Search results for "Edith Södergran"

A sense of order

30 June 1987 | Archives online, Authors, Reviews

Solveig von Schoultz

Solveig von Schoultz. Photo: Charlotta Boucht

That Solveig von Schoultz occupies the position of ‘grand old lady’ of Finland­-Swedish poetry is beyond question; yet it is an epithet that fits her badly. It all too easily suggests the image of a stern and queenly poetess, an Edith Sitwell, Marianne Moore or Gabriela Mistral. The poetesses of Scandinavia are, by and large, less solemn – more gentle and down-to-earth, even when they grow older and wiser and ascend some of Parnassus’s more elevated thrones.

Solveig von Schoultz has, of course, had a long journey to the top. She has behind her twelve collections of poetry, at least fifteen volumes of prose, and an even greater number of plays for radio, television and theatre, spanning a good fifty years’ acitivity as a writer.

In this long artistic career there is both continuity and development. It might be said that the continuity is represented by the fact that from the very beginning she has preferred to describe women – their daily lives, their loves, thoughts, impulses, relationships. But since so much in the world of women and in women’s thinking has changed during the decades since her literary debut in the 1930s, both her themes and her outlook have necessarily altered, too. Among other things, she has had many of her early, then only half-developed ideas taken up by a later generation, and has thereby had them given back to her renewed. As a feminist she has always been one of the least militant, and for a short time some of her younger co-sisters were uncertain about the strength of her commitment to the Cause. More…

Love and marriage

31 October 2013 | Authors, Interviews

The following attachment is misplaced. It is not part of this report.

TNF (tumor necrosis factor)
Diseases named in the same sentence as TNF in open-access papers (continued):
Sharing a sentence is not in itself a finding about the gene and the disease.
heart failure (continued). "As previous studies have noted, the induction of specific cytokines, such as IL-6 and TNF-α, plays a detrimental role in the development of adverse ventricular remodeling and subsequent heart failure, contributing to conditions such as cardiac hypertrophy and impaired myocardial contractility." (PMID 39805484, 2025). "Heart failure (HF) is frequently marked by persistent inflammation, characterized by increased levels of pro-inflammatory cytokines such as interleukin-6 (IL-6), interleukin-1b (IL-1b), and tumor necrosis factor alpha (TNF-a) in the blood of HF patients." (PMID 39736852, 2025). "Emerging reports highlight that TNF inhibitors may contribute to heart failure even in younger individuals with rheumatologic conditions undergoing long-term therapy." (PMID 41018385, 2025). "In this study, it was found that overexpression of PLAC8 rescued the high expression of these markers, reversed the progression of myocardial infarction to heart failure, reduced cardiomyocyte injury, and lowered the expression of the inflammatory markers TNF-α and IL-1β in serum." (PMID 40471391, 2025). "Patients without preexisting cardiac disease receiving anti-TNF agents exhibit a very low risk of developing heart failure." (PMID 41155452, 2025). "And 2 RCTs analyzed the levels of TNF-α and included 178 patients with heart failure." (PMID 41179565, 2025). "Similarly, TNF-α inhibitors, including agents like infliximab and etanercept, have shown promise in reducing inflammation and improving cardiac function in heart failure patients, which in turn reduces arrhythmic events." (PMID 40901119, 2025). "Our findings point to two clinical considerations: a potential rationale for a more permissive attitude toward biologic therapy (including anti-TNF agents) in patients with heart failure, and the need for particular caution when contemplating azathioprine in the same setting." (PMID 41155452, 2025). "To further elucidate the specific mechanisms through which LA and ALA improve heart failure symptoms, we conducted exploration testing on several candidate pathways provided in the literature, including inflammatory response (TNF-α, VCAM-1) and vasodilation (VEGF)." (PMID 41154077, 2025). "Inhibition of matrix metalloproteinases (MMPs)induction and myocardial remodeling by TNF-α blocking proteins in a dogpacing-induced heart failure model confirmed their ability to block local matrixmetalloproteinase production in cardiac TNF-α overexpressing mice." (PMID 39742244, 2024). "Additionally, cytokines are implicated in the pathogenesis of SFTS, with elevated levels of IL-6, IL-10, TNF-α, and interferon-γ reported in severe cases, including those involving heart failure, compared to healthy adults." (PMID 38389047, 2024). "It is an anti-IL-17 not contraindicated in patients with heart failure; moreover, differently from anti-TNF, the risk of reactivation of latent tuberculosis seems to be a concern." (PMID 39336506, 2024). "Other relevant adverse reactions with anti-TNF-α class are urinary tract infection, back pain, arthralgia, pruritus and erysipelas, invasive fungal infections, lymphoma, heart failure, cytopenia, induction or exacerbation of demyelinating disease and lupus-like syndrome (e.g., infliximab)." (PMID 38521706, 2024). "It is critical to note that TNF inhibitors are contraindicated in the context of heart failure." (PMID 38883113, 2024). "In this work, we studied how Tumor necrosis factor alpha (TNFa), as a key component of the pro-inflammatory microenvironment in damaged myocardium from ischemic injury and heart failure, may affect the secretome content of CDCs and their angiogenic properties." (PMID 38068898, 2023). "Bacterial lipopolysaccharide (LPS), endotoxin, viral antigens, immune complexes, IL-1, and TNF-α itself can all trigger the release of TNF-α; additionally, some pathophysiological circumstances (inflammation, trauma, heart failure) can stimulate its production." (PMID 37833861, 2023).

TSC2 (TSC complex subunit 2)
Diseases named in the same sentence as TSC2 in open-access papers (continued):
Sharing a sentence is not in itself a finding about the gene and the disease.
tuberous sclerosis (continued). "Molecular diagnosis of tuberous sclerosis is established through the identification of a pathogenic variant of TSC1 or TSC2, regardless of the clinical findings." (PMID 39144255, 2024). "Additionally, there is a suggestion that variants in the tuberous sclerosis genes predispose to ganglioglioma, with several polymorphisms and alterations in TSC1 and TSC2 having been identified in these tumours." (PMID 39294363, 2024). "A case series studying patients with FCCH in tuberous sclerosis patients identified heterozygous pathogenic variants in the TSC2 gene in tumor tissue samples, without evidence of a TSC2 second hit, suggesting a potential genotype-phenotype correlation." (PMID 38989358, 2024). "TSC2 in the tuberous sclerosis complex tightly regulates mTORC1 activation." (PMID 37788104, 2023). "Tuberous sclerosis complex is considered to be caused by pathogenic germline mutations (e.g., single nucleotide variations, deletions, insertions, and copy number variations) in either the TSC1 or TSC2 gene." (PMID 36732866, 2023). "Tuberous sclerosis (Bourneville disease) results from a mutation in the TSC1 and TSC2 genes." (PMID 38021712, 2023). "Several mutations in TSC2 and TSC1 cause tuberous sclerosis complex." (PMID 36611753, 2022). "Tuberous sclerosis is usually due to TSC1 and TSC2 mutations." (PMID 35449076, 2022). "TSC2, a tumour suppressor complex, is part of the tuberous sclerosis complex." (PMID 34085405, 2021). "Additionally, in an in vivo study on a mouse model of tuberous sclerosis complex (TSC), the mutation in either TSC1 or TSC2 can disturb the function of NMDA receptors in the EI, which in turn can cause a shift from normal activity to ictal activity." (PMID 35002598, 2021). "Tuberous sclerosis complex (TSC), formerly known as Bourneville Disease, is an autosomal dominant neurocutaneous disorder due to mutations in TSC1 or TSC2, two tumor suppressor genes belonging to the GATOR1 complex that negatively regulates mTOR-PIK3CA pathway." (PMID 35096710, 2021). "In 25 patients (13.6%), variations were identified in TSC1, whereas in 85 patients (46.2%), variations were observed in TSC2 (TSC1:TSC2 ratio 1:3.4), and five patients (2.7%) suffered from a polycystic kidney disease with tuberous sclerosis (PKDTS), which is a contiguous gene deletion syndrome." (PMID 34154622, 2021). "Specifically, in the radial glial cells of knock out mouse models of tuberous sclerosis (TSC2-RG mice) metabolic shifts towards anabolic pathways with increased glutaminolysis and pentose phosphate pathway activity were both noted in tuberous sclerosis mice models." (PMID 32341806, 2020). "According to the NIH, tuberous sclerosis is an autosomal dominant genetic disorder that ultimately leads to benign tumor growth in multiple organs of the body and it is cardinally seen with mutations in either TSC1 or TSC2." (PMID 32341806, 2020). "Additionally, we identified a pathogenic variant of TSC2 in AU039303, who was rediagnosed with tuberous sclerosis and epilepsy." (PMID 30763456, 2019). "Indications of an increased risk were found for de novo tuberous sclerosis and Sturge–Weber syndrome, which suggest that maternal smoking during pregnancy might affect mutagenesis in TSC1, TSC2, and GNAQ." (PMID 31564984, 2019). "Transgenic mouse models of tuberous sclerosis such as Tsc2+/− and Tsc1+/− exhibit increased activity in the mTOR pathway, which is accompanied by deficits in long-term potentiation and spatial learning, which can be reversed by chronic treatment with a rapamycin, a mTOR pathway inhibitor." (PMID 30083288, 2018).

Sanna Tahvanainen. Photo: Cata Portin

Sanna Tahvanainen. Photo: Cata Portin

Victoria, a lonely, restricted child, grows up to be a mother of nine; in the eyes of the world, she is enormously powerful. The love she feels for her husband is equally strong. In constant, troubled search of herself as a woman, Victoria lives a long life.
Sanna Tahvanainen’s character is a queen – but her novel, Bär den som en krona (‘Wear it like a crown’, 2013) a surprising, rich portrait of a woman, is almost completely lacking in descriptions of Victoria’s regal duties. This extract is set at the opening of the London International Exhibition of Industry and Art in 1851. Janina Orlov interviews the author.

JO: How did you decide on Queen Victoria? I remember you once commented that you only had a very general picture of her, but once you started rooting around you must have found a wealth of information.

ST: I didn’t make any sort of concrete decision to write a book about her; she fascinated me in a peculiar way. I would return to her every time I was working on a new collection of poetry; I’d already written so much poetry that there was almost a hint of routine about it all, this was something I could really get my teeth into. Because we know so little about Victoria’s childhood, I actually had quite a lot of freedom. Of course, there are reams of books about her! But I’ve never found a novel about her.

JO: How did you go about creating her voice? More…